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In their article in the August issue of EHP, Swan et al. (2005) purport to show that anogenital distance (AGD) in male infants is correlated with maternal phthalate exposure during pregnancy. The AGD has been shown to decrease in male newborn rats following maternal exposure to antiandrogens (Gray et al. 2001). However, little is known regarding AGD in humans, or about effects on AGD, if any, following in utero hormonal exposure. Furthermore, significant limitations in the study undermine the validity of the correlation reported by these authors. Some major considerations include the following.
All male infants evaluated in the study appeared normal (Swan et al. 2005). Therefore, there is no evidence for potential adverse effect in the test population. Because little is known about AGD in human infants and its variation, no conclusion can be drawn whether the reported values are normal or abnormal. The range of AGD values seen among study subjects likely represents typical biologic variation that would be expected to occur among normal study subjects.
The only available historical data on AGD in male human infants (Salazar-Martinez et al. 2004) used a different parameter for male infants (distance from anus to the base of the scrotum), which did not show a similar correlation with maternal phthalate exposure.
Swan et al. (2005) failed to take into account the phenotypes of the parents as a variable that would influence the AGD of the study subjects, much as other human anatomical parameters (i.e., height) would have a genetic component.
The study subjects varied widely in age, height, and weight. To compensate for this variability, Swan et al. (2005) defined a new parameter, which they termed the “anogenital index” (AGI), by dividing AGD by body weight. In the absence of validation, the significance of the AGI is not known, and variation cannot be assumed to be related to hormonal exposure. Swan et al. suggested that the AGI is proportional to the normal genital development of male infants, but they provided no supporting evidence. Also, much scatter can be seen in the plot of “AGI by boy’s age” (Figure 1; Swan et al. 2005). Salazar-Martinez et al. (2004) found that, in male infants,AGD correlated best with length, not weight.
Per definition, the AGD represents a one-dimensional parameter of the human anatomy. In analogy to similar anatomic parameters (e.g., length of limbs, hands, or feet), the AGD is likely to be proportional to body length and not to body weight. Therefore, Swan et al.’s use of the (body weight-related) AGI in the study has little biologic plausibility and appears to be arbitrary.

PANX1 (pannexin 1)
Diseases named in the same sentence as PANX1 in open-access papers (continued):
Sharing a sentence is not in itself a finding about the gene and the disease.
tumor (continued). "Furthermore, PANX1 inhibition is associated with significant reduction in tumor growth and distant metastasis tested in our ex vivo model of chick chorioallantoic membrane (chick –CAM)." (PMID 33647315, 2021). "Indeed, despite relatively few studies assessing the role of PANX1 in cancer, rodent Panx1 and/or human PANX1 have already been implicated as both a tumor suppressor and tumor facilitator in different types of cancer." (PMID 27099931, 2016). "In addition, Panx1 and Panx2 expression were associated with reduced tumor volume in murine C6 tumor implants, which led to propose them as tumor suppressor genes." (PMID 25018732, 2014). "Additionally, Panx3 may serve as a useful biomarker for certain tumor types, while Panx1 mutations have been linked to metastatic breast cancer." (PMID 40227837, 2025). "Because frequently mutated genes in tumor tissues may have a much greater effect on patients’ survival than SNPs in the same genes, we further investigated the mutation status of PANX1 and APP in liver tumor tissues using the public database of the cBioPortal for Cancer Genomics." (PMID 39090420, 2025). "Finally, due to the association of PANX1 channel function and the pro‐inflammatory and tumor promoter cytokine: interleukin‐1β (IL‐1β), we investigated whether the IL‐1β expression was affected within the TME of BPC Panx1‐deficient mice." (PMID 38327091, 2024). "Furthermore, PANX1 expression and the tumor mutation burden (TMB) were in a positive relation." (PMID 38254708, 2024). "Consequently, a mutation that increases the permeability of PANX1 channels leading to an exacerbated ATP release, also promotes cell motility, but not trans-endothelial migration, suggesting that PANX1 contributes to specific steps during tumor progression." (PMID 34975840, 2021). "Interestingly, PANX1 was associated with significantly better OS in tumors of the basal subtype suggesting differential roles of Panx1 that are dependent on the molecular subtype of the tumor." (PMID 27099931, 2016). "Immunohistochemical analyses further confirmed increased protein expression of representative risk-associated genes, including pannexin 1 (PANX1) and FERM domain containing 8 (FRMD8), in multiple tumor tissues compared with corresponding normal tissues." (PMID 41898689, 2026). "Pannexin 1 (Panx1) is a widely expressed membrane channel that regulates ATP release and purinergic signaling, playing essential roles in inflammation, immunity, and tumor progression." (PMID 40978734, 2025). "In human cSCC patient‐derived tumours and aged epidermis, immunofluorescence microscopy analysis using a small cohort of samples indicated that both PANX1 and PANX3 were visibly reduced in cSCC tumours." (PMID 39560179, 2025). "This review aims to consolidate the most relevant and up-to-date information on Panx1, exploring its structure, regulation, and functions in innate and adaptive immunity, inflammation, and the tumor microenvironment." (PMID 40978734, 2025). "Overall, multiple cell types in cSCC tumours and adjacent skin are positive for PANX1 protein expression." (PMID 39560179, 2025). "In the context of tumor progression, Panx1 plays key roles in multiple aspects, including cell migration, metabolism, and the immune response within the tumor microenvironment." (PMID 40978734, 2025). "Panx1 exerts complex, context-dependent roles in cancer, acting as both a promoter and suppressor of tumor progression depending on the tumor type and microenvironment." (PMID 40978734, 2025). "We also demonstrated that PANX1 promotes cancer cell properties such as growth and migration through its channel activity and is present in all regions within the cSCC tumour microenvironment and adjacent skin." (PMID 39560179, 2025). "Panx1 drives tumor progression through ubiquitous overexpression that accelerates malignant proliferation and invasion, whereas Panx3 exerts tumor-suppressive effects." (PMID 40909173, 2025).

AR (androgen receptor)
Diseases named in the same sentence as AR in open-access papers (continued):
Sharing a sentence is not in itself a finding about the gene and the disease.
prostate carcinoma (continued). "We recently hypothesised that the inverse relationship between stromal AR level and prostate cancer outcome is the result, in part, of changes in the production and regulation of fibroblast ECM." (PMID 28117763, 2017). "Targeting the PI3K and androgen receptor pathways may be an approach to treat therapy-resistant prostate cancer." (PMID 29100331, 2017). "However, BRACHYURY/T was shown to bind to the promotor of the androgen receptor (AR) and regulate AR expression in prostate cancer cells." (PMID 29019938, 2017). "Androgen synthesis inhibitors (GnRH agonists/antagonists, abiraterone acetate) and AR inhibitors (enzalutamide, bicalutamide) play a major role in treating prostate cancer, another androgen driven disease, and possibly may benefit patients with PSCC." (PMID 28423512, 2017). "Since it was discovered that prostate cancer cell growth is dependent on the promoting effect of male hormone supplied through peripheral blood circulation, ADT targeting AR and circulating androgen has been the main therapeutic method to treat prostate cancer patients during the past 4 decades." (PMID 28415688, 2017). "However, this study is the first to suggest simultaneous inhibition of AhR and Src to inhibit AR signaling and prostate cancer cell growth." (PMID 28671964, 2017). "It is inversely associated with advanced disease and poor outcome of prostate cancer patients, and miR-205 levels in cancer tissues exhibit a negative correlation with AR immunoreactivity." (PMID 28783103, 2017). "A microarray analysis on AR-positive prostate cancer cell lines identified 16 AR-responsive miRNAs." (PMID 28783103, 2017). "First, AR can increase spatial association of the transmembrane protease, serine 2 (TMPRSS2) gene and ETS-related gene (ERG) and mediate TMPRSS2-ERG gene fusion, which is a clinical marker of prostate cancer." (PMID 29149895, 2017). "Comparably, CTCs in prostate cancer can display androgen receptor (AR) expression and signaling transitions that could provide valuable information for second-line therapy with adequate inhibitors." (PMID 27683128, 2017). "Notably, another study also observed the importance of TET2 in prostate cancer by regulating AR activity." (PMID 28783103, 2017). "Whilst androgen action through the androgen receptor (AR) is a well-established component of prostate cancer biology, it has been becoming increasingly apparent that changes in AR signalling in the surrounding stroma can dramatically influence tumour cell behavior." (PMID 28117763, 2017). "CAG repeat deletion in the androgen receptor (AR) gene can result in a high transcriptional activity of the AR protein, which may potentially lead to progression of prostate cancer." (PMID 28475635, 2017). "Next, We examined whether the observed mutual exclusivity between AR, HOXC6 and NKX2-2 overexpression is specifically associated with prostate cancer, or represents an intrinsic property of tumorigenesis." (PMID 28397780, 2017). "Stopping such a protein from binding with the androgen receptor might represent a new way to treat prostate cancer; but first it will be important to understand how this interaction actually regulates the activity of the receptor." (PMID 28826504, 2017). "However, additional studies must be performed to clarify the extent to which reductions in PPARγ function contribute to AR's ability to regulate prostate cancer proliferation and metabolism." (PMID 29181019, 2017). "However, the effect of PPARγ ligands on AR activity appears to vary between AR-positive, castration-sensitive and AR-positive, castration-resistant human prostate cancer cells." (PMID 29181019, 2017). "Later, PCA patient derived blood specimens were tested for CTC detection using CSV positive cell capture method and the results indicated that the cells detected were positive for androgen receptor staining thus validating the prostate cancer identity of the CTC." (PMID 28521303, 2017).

Swan et al. (2005) did not normalize maternal phthalate urinary concentrations for urine volume. This leaves open the possibility that higher urinary phthalate concentrations in individuals may have been due to lower urinary volume rather that higher phthalate exposure, and casts doubt on the maternal exposure classification categories. Phthalate levels were based on only a single sample per individual, and fetal development at the time of urine sampling was not reported.
Numerous maternal factors (alcohol consumption, medication, profession, body mass) may affect fetal development. Although it is unknown what factors, if any, would influence AGD in human infants, in the absence of these data, confounding factors cannot be excluded.
The levels of phthalates Swan et al. (2005) reported in maternal urine samples are extremely low, and the corresponding exposures are many orders of magnitude lower than the exposures at which selected phthalates have been found to have adverse reproductive effects in rodents. For example, assuming excretion of 2 L of urine/day, the reported concentration of butyl benzyl phthalate corresponds to an exposure of approximately 60 μg/day, or 1 μg/kg/day for a woman weighing 60 kg. Butyl benzyl phthalate has been shown to have only slight, hormone-like effects in rats at doses of ≥ 100 mg/kg/day (Nagao et al. 2000), or ~ 100,000-fold higher than the levels seen by Swan et al. (2005). In the case of the metabolite monoethyl phthalate, the exposure level for the corresponding parent compound diethyl phthalate was on the order of 1,000,000-fold lower than a level found to have no adverse reproductive effects in rats (4,000 mg/kg/day, the highest dose tested) (Scientific Committee on Cosmetic Products and Non-food Products 2002). It is biologically and toxicologically inconceivable that such low levels of human exposure would produce the significant structural differences claimed by Swan et al. (2005).
In summary, the relevance of AGD as an end point of interest in humans is entirely speculative, and the correlation reported by Swan et al. (2005) is lacking in biologic plausibility and remains unproven.